In my previous post, we talked about the basics of application security and how only 60% of corporations have implemented a DAST tool set. The scary part is that most corporations who are implementing basic application level security start with DAST. What this really means is that only 60% of corporations have even started to implement basic application security principles. Obviously, some companies are much further along and have implemented other technologies such SAST, glass box testing, and secure coding guidelines, but these are the minority.
The real problem is that there really isn’t any common ground between programmers and IT security. For years, IT Security departments across the globe have been focused on hardware and network security. They are generally only concerned with how hackers can get into their network and cause harm to systems or gather data from a system that they have hacked. The “hackerscape”, if you will, is changing. Hackers are spending much less time now looking for open ports on a server and trying to penetrate the network from a weak point.
Hackers have learned that it is much easier to get access to a particular application and then find a weak point in the application. In most cases, they don’t even need to get access, they can get it from a public facing website. At this point, organizations face much bigger problems. The biggest is that they are not coding with security in mind. Programmers don’t think to sanitize input to prevent sql injection, to remove hardcoded paths, to separate private and public data in the database… You get the idea, programmers don’t know about and generally don’t care about security. Those who do are either rare, or belong to one of the companies that are doing great with application security.
Many of you might be thinking at this point, “but that’s what our firewalls are for.” A firewall helps to keep people out of your network, but no network level security can prevent attacks such as sql injection, cross site scripting, and cross site request forgery. OWASP just released their annual Top 10 list of web vulnerabilities the other day and you’ll notice that injection is the number one risk, and actually has been for as long as I’ve been watching OWASP. All in all, SQL Injection in particular is not all that hard to remediate through secure coding guidelines, much easier the XSS in my opinion. This tells me a few things: security generally isn’t concerned with apps, programmers aren’t concerned with security, and there is no communication between the two.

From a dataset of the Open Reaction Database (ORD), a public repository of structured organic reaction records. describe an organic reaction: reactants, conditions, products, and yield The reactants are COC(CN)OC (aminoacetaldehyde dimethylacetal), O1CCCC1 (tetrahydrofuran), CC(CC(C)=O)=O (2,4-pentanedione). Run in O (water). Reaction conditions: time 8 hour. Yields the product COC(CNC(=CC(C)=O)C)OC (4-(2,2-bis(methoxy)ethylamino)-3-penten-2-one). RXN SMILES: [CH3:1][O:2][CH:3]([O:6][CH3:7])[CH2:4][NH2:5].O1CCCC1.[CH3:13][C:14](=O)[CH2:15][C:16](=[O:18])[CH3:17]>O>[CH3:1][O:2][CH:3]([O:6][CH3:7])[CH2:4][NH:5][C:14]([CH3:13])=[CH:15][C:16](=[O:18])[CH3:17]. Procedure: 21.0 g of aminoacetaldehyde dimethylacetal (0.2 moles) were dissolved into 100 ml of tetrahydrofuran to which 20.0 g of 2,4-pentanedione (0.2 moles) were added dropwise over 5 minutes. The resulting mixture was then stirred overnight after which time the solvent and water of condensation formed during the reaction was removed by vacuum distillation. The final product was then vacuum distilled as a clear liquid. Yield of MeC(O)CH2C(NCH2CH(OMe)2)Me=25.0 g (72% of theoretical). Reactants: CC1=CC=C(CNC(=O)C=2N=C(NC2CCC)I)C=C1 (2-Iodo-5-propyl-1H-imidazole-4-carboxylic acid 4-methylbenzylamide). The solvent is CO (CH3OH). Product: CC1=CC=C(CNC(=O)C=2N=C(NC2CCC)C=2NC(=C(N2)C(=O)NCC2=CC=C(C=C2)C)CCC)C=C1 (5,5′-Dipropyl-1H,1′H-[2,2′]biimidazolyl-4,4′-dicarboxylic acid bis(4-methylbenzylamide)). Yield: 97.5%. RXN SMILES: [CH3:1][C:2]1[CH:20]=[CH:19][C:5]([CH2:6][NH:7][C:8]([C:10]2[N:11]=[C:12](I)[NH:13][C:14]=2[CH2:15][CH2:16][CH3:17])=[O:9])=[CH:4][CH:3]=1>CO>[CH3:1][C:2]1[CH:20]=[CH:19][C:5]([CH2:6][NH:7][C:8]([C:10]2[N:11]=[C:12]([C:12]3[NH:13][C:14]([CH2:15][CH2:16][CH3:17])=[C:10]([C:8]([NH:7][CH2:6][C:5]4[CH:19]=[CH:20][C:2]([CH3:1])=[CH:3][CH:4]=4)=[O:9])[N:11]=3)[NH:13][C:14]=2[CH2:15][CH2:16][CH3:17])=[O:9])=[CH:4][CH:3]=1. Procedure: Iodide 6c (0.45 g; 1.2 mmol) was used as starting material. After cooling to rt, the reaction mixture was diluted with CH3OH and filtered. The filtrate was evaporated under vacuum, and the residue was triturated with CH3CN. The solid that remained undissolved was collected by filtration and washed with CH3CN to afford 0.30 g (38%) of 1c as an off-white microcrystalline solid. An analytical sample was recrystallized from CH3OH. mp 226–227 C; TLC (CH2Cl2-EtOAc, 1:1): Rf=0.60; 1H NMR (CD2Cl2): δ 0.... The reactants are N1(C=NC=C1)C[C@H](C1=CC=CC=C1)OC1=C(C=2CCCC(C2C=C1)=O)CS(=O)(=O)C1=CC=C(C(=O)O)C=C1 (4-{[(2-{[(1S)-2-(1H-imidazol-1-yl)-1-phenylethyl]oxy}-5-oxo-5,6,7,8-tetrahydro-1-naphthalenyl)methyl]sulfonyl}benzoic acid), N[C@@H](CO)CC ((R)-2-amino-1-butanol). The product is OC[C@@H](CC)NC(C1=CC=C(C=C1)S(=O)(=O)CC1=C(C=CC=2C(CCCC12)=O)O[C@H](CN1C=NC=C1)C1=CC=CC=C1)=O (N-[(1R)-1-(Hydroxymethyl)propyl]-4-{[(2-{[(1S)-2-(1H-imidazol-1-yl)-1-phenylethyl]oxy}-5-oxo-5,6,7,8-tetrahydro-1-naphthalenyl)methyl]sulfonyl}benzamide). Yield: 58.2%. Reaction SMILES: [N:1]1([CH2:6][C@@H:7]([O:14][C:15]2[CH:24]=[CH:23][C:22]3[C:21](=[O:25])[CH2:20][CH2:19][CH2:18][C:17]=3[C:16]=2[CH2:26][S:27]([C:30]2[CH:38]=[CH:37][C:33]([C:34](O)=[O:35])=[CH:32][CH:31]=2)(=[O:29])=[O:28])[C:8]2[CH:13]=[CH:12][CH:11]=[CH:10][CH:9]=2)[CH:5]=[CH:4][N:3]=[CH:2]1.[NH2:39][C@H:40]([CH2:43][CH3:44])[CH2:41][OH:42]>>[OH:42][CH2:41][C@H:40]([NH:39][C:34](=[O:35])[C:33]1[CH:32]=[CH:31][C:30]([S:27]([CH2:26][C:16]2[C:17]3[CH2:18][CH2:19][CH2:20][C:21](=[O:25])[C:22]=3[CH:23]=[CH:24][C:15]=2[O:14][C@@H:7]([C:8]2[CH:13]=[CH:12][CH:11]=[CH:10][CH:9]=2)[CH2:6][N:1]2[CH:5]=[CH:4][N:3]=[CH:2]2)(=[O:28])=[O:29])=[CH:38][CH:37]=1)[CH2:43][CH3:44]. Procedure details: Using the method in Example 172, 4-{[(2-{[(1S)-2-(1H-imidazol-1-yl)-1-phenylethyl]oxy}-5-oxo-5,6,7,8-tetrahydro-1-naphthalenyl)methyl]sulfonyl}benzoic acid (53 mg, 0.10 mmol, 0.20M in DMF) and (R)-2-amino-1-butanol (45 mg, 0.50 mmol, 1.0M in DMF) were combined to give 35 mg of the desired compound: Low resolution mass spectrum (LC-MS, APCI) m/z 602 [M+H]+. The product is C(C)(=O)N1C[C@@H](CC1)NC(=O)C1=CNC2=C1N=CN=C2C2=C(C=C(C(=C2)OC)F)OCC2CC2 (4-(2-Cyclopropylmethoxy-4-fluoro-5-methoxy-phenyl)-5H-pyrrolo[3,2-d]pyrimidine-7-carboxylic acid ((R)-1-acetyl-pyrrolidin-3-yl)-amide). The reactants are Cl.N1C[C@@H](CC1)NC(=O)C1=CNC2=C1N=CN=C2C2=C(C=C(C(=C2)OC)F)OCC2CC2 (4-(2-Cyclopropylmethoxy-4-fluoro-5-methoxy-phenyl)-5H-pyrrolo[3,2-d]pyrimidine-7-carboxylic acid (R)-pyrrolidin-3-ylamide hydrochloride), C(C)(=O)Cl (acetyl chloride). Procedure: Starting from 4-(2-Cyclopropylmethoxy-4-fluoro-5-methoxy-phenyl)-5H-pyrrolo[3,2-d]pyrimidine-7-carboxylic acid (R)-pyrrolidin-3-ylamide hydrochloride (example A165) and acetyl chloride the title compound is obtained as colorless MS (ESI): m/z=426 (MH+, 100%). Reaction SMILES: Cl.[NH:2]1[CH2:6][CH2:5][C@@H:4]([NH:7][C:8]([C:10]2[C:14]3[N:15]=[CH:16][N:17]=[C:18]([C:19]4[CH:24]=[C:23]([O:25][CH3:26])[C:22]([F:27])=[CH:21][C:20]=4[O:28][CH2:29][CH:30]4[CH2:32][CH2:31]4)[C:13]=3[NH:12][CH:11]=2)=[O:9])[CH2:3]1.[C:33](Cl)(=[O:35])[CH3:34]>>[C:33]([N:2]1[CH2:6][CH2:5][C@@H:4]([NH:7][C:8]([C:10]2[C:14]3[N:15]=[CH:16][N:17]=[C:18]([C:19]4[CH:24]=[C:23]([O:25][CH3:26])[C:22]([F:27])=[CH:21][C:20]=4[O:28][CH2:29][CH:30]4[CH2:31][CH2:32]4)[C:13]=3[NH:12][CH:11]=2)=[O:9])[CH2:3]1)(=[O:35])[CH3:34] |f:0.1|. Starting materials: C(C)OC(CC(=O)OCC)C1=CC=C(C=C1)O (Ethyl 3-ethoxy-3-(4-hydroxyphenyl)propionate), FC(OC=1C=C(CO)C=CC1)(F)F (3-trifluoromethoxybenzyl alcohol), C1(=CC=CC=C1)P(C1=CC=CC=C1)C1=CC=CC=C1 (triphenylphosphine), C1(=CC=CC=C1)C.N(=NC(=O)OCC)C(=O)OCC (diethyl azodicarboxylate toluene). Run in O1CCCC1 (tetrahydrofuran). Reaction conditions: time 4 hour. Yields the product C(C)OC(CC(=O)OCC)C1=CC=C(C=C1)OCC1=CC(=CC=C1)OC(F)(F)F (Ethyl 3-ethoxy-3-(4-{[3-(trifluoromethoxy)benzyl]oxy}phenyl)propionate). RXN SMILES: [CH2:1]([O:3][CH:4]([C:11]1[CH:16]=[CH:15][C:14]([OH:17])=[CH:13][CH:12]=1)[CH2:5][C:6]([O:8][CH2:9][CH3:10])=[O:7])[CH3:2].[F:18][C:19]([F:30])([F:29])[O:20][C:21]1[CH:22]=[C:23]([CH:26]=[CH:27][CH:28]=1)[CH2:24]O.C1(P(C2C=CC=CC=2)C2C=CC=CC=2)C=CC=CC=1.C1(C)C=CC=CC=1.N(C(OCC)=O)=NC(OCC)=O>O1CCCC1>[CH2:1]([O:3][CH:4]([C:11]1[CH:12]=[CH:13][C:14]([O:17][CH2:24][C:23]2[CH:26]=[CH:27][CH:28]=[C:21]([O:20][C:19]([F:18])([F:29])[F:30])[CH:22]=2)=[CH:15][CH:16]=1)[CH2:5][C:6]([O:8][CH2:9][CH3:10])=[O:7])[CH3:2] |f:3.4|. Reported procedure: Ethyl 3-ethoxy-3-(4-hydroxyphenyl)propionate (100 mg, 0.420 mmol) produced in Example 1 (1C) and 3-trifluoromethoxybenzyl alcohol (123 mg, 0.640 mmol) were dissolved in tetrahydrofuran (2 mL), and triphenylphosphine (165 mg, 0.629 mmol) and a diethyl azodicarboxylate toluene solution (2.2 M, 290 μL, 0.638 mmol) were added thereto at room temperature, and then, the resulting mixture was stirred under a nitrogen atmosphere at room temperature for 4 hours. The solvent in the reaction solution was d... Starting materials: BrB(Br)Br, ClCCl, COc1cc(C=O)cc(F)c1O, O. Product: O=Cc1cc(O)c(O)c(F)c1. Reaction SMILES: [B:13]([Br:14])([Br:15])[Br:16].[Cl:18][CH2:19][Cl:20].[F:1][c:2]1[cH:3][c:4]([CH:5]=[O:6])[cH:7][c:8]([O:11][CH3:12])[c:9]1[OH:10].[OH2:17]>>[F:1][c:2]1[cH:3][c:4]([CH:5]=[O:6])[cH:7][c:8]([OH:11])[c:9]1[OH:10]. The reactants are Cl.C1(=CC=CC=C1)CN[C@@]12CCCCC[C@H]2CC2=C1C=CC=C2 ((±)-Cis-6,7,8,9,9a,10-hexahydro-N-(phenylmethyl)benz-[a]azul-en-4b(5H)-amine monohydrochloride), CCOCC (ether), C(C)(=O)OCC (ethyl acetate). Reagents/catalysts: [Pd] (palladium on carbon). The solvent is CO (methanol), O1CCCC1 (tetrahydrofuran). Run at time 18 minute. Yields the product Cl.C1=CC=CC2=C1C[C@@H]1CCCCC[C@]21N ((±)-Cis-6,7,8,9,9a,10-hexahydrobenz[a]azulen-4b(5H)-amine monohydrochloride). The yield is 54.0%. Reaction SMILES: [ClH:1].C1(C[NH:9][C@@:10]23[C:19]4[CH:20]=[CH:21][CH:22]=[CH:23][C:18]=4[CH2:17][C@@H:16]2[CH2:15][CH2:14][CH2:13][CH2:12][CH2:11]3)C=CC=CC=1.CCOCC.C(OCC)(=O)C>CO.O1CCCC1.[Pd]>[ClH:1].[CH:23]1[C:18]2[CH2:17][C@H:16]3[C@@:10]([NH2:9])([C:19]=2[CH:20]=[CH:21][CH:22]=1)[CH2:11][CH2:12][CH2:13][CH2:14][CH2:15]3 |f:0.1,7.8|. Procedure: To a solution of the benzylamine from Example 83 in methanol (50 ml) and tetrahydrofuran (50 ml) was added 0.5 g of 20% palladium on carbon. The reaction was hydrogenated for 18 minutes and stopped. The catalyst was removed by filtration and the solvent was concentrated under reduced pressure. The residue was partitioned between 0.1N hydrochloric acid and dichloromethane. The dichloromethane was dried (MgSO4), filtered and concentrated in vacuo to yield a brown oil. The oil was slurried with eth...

Finally, we get to the point of this article, how do we fix this problem? The fix is simple, you must have a convergence between security and programming. Every organization needs at least one programmer in their IT Security department, rather than the traditional network engineer. That person needs to be trained to understand security, but also keep their programming skill set. Tools, such as DAST, are not very useful if the person using the tool does not understand the code output and the programmer speak that is mixed in with all of the technology. You also need someone who can serve as an ambassador to the programmers in the company to educate them on security, get them using these technology, and to get them to embrace some secure coding guidelines.
I think that’s about all I have to say about that. If you have any opinions on the subject, particularly if they differ from mine, feel free to drop a comment. We can all learn from this!